My ancestors fought for Algeria. We were living in slavery to Francis. After the world war 2 came to end, we came to realize that freedom meant a free West but not free world. Countries like mine and others in Asia and Africa had to continue to sacrifice so much for the little freedom we could get.
On the 8th of March 1945, French army massacred 45,000 of our people. Our only crime the desire to have freedom from French Slavery. 78 years later, we still remember those who died for us. And why shouldn’t we? If we were not liberated, then we would still be living under the slavery and Africa would have seen another Gaza on their doorstep.
The past few months have not been kind to my health. With gratitude and renewed strength, I had – once again – started to fight for my life.
And then the events in Gaza unfolded in front of my eyes. Sick and on bed rest, I watched in horror as a people committed to the mass genocide pf another and the world did nothing to stop them. If you think past 35 years of life were difficult,  they were nothing in comparison to what I have gone through in these past two weeks.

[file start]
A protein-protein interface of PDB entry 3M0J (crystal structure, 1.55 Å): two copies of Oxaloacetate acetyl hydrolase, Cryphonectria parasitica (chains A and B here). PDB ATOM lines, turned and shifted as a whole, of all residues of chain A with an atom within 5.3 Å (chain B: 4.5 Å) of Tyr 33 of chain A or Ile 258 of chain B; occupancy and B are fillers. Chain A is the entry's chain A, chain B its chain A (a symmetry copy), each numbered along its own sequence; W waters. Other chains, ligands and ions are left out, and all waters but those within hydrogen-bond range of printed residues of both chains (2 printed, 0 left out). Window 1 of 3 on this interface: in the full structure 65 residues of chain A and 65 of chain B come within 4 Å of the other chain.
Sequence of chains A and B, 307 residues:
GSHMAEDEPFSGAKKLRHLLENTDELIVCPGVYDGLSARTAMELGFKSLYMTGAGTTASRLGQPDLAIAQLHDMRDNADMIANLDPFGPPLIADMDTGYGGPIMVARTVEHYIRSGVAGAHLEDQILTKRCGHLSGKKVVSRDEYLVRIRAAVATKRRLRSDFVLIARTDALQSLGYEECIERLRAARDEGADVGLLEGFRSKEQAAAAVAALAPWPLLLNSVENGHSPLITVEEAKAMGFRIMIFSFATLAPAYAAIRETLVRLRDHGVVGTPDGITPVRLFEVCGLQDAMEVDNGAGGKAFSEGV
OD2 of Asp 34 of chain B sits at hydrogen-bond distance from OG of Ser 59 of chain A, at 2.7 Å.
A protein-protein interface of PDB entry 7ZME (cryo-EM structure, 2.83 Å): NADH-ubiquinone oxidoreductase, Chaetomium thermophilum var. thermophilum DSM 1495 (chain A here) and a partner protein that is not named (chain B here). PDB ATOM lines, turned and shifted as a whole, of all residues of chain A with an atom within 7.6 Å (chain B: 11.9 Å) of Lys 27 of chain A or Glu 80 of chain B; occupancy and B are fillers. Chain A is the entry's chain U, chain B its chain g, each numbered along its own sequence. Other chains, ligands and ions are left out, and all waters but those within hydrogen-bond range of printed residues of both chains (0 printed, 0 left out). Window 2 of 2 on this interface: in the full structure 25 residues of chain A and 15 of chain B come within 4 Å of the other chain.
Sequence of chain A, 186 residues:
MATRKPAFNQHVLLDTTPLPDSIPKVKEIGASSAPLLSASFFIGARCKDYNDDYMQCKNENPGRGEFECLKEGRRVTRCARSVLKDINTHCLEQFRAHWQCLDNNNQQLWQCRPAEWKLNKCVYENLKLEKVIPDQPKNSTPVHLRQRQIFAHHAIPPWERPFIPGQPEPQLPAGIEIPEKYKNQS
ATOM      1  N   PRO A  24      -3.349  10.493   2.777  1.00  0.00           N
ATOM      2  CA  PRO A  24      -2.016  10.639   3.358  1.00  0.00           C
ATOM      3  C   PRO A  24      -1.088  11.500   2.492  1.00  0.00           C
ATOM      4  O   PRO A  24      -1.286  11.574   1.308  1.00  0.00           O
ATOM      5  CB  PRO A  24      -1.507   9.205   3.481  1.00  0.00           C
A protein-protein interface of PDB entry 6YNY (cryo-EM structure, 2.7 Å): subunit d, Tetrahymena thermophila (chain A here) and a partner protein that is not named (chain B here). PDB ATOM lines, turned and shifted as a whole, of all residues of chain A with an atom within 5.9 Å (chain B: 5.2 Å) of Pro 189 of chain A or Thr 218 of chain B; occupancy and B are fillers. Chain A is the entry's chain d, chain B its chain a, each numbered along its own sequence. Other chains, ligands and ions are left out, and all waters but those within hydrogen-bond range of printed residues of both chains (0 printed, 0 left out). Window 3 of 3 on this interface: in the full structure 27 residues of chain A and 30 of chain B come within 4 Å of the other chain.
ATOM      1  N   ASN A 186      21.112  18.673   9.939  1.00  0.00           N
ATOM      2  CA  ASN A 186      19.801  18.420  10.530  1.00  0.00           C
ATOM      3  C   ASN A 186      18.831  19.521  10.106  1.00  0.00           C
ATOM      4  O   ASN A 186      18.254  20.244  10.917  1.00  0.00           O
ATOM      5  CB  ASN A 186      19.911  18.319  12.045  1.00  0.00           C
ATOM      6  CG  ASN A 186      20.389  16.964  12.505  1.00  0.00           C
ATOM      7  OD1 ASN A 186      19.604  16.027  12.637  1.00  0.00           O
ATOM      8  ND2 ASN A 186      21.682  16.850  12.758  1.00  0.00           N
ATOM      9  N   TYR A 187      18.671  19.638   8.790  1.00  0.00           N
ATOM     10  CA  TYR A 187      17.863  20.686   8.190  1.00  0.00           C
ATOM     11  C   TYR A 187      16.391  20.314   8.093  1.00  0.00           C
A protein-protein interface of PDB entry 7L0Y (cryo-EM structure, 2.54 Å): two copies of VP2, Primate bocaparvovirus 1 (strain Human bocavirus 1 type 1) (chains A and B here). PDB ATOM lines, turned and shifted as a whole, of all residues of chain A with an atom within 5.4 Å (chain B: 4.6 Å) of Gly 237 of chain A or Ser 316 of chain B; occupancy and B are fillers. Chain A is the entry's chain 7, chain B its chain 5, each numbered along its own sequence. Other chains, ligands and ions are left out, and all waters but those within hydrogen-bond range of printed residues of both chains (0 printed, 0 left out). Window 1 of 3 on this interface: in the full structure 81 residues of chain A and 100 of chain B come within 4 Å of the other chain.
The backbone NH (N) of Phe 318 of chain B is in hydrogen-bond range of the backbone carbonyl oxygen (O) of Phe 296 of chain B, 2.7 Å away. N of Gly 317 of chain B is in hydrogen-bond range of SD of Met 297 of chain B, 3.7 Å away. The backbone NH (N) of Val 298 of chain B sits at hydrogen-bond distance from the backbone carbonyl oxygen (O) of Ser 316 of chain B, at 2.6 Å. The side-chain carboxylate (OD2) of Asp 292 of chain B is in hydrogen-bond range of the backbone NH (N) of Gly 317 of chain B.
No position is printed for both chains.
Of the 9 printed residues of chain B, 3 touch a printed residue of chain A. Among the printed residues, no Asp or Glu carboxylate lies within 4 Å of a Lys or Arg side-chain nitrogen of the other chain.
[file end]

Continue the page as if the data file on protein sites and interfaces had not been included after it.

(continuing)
I know about occupation and fortunately we have been free for 78 years now. We are poor, have more problems then I could say and we struggle to make ends meet but, we are not getting bombed. We have security, we have water, food, family, security and our mosques. All Palestine has is Iman, Tawakul. Nothing more. Nothing less.